For those brand loyal travelers who are using your app, you will want to make it as easy as possible for them to execute a flight booking. You can leverage all of the information you already have about them to make this process easier:
- Prepopulate the search panel with their home airport
- If possible, keep all of their personal and payment information on file so that they don’t need to input it again
- Make the “Book Now!” button very prominent (seriously)
Tracking is relatively simple here. We recommend evaluating the effectiveness of these campaigns on a last-click basis, optimizing to a reasonable cost of sale or ROAS. Just be sure you have run a number of test transactions to ensure these channels are tracking revenue and transactions accurately.
3. Phone Orders
Customers who have difficulties booking on mobile or feel more comfortable speaking with an airline representative prefer to call the airline directly to make a flight purchase. Google offers call extensions to capture this type of customers:
Mobile Call Extensions in Google AdWords refer to a clickable call button displayed with the ad on smartphones. Airlines need to keep in mind that call extensions in ads should only serve as additional point of contact for flight bookers because clicks on call extensions are paid. Airlines can avoid paying for complaint calls, technical questions, or management of bookings calls by expanding negative keywords and optimizing ad copy.
All marketing activities need to be tracked, which is somewhat more complicated for web-to-call transactions than pure eCommerce. However, best practices to track calls that originate from a paid search ad include the following:
- Google Forwarding Number: Australia, France, Germany, Spain, Sweden, the UK, and the US
- Set Up Call Conversion Tracking in AdWords: Count calls longer than a determined time period (e.g. 180s) as a qualified lead
- Dedicated Phone Number for other markets
- Use of local numbers in each market to not discourage people from completing a call in order to avoid charges for international numbers
- Website Call Conversion Tracking to measure calls from your website that occur after an ad click.
- Feedback from the call center to assess reasons for calling and general call quality
Call Extensions are usually not a major mobile strategy for airlines a number of reasons. First, the volume of customers who are willing to book over the phone compared to website traffic is relatively small. Additionally, advertising the phone calls can lead to paying for unqualified traffic, complaints and the like. And, finally, it can difficult to accurately track call conversions back to a specific campaign or keyword, which hinders optimization.
4. Post-Transaction Traffic
Customers who have already completed a flight purchase use mobile sites and apps to manage their booking or to review their flight experience. This is more about customer service and retention than about acquisition and conversion, which is EveryMundo’s core competency, but we felt it was worth mentioning.
Mobile Apps offer the opportunity for users to conveniently manage their flight booking. Therefore, the flight confirmation page on the mobile site is an important location to promote your application. Any airline mobile app should provide a Manage Booking feature to address the following post-transactional needs:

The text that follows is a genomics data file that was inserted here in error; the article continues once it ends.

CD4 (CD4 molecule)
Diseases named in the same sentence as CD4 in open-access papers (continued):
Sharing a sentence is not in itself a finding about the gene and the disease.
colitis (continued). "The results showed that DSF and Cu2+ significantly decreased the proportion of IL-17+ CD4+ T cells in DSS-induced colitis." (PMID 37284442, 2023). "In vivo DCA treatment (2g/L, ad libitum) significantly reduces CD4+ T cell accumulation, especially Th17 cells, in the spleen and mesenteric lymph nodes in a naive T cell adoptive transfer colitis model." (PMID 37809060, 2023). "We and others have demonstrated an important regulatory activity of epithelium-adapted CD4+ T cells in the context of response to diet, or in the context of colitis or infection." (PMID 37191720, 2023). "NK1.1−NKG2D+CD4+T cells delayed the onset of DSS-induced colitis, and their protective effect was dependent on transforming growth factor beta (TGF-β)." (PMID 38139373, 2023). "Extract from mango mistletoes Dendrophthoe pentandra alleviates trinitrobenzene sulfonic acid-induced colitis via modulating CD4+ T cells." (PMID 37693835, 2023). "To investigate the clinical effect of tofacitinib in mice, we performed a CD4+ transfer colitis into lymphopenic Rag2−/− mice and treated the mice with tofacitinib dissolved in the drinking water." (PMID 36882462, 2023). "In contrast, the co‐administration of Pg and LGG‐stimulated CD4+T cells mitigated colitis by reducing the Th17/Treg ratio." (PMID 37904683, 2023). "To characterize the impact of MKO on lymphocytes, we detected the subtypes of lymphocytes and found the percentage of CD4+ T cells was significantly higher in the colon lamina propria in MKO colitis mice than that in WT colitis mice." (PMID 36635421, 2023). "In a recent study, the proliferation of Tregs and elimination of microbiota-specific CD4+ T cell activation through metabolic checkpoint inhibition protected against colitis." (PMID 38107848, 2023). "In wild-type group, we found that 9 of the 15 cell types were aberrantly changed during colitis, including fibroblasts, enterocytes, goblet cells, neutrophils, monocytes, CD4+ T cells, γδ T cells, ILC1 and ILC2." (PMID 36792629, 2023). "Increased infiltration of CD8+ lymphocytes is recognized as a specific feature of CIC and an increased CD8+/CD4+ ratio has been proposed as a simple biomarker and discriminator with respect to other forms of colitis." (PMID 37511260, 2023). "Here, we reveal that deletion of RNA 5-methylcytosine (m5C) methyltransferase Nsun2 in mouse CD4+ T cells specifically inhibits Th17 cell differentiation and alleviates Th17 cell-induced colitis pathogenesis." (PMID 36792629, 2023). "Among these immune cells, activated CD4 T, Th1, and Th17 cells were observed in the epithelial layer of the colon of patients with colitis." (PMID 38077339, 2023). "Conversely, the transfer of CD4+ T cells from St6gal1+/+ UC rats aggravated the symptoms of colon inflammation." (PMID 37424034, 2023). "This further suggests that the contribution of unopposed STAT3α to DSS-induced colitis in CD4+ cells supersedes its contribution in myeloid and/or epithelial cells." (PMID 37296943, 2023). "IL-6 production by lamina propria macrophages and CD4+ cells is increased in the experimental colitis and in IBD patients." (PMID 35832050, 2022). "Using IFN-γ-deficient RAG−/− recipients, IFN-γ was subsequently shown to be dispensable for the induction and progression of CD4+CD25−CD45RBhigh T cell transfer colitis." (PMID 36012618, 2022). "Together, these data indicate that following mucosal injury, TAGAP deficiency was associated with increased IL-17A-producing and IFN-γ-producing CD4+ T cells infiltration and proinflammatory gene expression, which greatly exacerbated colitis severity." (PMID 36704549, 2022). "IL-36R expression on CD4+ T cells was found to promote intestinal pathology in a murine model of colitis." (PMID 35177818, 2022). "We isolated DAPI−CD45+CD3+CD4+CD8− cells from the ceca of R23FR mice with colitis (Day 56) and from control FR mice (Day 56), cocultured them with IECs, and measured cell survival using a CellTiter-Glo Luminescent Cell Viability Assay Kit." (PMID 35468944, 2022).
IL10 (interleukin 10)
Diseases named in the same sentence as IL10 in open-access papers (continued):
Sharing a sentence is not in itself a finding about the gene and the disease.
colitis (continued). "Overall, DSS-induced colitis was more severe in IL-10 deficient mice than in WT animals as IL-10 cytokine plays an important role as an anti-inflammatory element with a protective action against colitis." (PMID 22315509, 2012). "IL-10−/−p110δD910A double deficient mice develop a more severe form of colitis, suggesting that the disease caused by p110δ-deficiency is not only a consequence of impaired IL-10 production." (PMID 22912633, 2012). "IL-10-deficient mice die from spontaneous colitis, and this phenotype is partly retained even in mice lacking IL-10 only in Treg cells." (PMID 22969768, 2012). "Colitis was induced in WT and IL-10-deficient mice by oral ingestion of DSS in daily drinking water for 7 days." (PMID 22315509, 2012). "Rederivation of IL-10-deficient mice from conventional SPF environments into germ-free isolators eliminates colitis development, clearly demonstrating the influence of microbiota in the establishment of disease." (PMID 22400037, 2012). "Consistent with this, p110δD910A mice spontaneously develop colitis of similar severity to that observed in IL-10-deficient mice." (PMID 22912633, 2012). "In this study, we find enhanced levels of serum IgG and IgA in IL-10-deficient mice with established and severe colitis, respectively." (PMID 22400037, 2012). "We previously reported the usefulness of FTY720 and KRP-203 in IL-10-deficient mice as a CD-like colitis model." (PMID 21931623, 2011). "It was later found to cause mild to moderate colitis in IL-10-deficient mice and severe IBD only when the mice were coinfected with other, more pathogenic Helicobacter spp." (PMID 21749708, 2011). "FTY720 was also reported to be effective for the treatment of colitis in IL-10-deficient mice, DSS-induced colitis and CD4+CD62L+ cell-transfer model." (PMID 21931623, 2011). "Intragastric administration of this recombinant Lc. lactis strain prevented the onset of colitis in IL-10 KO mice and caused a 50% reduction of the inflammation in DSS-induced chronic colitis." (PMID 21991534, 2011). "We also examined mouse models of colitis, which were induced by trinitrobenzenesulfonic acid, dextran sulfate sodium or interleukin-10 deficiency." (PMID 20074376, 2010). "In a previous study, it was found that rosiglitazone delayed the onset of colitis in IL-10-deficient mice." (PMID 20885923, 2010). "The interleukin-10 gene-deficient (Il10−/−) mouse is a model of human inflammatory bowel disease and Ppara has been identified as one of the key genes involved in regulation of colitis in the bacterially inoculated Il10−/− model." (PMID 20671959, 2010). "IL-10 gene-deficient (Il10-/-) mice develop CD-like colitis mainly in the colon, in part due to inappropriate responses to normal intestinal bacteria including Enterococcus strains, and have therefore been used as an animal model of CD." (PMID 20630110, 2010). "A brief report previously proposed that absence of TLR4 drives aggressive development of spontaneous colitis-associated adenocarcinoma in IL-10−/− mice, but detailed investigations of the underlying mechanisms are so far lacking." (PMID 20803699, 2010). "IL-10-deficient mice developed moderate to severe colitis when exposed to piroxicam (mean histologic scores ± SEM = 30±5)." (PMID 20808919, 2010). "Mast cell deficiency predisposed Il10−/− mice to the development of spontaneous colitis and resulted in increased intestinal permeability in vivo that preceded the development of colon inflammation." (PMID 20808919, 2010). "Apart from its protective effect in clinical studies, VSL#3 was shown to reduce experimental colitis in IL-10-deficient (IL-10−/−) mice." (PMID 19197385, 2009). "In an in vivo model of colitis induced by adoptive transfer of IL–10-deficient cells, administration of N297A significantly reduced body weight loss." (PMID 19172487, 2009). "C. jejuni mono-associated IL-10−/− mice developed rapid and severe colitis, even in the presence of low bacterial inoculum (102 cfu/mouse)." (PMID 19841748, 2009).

- Seat Selection
- Mobile Boarding Pass
- Change Flight
- Flight Tracker
For example, the KLM mobile app offers useful features with users benefiting from services such as selecting seats, check-in for flights or purchasing extra baggage allowance:
A mobile app also offers the opportunity for additional app features, e.g. promo push, inspiration for other travel destinations, and flight bookings in the future.
Airlines that fail to fully embrace mobile strategies will quickly find themselves falling behind. Mobile may not replace desktop traffic as the primary source of airline reservations this year or even next, but that time is coming. The latest mobile strategies and technologies across industries offer an increasing level of customer service and convenience that has not previously been available in the airline industry. The biggest and most competitive players in travel eCommerce, the OTAs and metasearch engines, have already fully leapt into the world of mobile acquisition and conversion, and airlines worldwide need to follow suit in order to protect and grow their direct acquisition channels in this increasingly competitive arena.
Great post, though from my experience I think that Airlines have a very difficult time figuring out what their purpose for the mobile application is and there-in lies the difficulty in marketing/promoting in the application. Through analytics you see peaks of engagement in the booking process as well as travel phases. Without going into too much detail, that plays a huge part into the mindset of the customer and how the message has to be targeted. Personally I think the application hold a niche value in selling ancillary items, and the booking value is negligible and holds a marginal gain and a mostly cannibalized revenue stream. Bookings can be handled through responsive design with very close ties to a user profile. Mobile applications and ancillaries also have an amazing opportunity for contextually aware marketing and advertisement that is under utilized in the industry.